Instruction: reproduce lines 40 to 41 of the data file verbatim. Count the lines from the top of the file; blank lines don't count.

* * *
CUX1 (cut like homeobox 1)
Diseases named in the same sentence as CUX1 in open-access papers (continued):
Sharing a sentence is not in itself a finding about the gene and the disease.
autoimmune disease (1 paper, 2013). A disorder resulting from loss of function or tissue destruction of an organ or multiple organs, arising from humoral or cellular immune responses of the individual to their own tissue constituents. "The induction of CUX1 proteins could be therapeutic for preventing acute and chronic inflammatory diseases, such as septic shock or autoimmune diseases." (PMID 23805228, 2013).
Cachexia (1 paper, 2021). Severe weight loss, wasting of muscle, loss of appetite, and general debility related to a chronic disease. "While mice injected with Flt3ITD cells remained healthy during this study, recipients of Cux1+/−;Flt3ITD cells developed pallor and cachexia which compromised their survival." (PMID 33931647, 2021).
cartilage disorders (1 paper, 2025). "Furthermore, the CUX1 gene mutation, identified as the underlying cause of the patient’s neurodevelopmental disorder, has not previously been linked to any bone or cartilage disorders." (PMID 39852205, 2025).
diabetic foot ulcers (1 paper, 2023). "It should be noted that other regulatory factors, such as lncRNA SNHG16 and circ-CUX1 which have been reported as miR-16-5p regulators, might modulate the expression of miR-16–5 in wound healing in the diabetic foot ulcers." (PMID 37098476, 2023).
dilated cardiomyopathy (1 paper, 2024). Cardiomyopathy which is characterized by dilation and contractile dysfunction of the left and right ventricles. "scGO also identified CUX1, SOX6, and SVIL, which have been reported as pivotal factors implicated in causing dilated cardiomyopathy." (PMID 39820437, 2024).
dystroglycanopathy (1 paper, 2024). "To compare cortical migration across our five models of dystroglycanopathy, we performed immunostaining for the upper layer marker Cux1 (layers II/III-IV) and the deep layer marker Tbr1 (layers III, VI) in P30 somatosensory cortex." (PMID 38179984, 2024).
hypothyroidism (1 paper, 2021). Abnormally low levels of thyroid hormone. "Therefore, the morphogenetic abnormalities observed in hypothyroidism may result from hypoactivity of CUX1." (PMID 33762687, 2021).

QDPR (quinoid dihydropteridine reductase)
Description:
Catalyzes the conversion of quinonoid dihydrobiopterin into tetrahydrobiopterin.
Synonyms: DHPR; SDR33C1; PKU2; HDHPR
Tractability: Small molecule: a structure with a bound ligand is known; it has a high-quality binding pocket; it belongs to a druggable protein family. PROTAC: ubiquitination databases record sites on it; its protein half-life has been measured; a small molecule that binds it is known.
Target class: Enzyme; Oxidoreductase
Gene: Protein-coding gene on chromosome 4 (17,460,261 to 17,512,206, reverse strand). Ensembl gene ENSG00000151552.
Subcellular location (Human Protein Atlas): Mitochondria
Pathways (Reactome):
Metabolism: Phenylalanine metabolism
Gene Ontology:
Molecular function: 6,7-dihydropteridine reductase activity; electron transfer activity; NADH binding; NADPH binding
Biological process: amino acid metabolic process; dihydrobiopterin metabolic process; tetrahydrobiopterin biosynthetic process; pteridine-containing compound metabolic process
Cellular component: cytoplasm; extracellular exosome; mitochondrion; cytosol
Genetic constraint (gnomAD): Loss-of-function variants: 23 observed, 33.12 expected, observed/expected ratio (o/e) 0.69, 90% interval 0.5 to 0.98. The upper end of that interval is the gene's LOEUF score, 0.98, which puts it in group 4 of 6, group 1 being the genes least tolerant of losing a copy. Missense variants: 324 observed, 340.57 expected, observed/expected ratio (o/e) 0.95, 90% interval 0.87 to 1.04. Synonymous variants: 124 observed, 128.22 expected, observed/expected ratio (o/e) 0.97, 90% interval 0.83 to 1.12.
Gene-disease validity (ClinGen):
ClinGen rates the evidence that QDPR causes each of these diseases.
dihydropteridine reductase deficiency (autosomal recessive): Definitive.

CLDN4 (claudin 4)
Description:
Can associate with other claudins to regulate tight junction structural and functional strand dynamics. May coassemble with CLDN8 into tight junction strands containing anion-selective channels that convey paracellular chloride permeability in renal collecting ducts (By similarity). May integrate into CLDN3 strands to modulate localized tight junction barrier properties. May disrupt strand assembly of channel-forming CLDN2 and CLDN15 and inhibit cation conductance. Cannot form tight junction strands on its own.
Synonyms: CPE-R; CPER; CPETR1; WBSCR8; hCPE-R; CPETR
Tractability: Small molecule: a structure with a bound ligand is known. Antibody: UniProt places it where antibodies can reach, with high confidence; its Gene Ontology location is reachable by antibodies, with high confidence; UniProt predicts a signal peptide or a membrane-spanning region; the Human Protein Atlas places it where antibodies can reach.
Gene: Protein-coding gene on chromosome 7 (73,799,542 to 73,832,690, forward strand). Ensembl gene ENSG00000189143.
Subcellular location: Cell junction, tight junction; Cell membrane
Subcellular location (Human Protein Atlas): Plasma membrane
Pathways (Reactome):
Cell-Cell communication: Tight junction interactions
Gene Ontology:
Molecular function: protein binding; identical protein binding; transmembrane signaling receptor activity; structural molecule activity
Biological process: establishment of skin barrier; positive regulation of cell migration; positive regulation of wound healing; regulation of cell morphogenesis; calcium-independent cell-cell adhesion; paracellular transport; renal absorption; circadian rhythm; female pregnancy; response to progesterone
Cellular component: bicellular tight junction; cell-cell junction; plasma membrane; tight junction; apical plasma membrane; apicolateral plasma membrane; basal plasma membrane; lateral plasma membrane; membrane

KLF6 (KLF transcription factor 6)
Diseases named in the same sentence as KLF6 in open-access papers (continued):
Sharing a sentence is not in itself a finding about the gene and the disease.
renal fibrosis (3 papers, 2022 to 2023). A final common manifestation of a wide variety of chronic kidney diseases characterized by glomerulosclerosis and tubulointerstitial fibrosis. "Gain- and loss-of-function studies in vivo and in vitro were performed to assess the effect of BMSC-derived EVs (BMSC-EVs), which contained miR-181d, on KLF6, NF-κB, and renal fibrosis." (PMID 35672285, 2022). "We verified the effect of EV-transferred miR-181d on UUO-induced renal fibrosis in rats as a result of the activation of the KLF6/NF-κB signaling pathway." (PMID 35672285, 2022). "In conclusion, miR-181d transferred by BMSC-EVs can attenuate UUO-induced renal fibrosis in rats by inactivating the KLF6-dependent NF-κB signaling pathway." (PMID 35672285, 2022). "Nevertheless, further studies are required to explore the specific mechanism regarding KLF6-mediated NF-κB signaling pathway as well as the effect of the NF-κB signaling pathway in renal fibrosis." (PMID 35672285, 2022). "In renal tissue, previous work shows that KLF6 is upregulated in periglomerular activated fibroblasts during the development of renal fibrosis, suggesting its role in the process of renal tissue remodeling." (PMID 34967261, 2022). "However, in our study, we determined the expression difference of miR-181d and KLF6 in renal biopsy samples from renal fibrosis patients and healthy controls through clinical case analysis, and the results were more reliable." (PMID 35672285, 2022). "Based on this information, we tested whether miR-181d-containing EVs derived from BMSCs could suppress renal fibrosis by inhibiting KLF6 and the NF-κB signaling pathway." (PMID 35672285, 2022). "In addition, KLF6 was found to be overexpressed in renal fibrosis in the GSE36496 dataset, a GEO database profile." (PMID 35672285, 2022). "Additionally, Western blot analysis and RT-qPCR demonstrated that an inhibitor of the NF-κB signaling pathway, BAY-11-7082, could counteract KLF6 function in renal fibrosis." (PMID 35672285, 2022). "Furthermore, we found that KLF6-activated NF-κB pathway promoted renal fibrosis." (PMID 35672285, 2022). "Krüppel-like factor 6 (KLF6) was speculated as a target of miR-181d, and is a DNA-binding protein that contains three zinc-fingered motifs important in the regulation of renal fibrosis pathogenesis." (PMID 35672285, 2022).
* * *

Molecular function: protein binding; identical protein binding; transmembrane signaling receptor activity; structural molecule activity
Biological process: establishment of skin barrier; positive regulation of cell migration; positive regulation of wound healing; regulation of cell morphogenesis; calcium-independent cell-cell adhesion; paracellular transport; renal absorption; circadian rhythm; female pregnancy; response to progesterone